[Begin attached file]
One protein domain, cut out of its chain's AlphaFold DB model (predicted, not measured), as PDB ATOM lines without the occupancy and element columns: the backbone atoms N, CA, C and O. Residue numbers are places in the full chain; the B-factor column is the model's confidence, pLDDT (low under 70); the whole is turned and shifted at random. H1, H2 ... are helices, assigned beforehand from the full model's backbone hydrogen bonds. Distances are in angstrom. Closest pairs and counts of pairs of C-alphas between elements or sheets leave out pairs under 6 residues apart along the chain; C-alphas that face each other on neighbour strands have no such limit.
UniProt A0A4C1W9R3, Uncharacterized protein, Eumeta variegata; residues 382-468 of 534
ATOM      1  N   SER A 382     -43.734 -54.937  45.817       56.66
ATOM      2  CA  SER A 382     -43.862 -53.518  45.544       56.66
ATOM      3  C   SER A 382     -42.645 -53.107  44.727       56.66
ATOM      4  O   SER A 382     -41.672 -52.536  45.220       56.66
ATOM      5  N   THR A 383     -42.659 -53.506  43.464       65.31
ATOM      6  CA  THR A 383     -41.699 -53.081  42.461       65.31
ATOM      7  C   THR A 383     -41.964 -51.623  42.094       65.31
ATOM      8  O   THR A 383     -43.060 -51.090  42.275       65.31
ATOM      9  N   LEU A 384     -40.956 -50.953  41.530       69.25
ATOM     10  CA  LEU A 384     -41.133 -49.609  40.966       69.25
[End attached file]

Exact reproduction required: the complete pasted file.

One protein domain, cut out of its chain's AlphaFold DB model (predicted, not measured), as PDB ATOM lines without the occupancy and element columns: the backbone atoms N, CA, C and O. Residue numbers are places in the full chain; the B-factor column is the model's confidence, pLDDT (low under 70); the whole is turned and shifted at random. H1, H2 ... are helices, assigned beforehand from the full model's backbone hydrogen bonds. Distances are in angstrom. Closest pairs and counts of pairs of C-alphas between elements or sheets leave out pairs under 6 residues apart along the chain; C-alphas that face each other on neighbour strands have no such limit.
UniProt A0A4C1W9R3, Uncharacterized protein, Eumeta variegata; residues 382-468 of 534
ATOM      1  N   SER A 382     -43.734 -54.937  45.817       56.66
ATOM      2  CA  SER A 382     -43.862 -53.518  45.544       56.66
ATOM      3  C   SER A 382     -42.645 -53.107  44.727       56.66
ATOM      4  O   SER A 382     -41.672 -52.536  45.220       56.66
ATOM      5  N   THR A 383     -42.659 -53.506  43.464       65.31
ATOM      6  CA  THR A 383     -41.699 -53.081  42.461       65.31
ATOM      7  C   THR A 383     -41.964 -51.623  42.094       65.31
ATOM      8  O   THR A 383     -43.060 -51.090  42.275       65.31
ATOM      9  N   LEU A 384     -40.956 -50.953  41.530       69.25
ATOM     10  CA  LEU A 384     -41.133 -49.609  40.966       69.25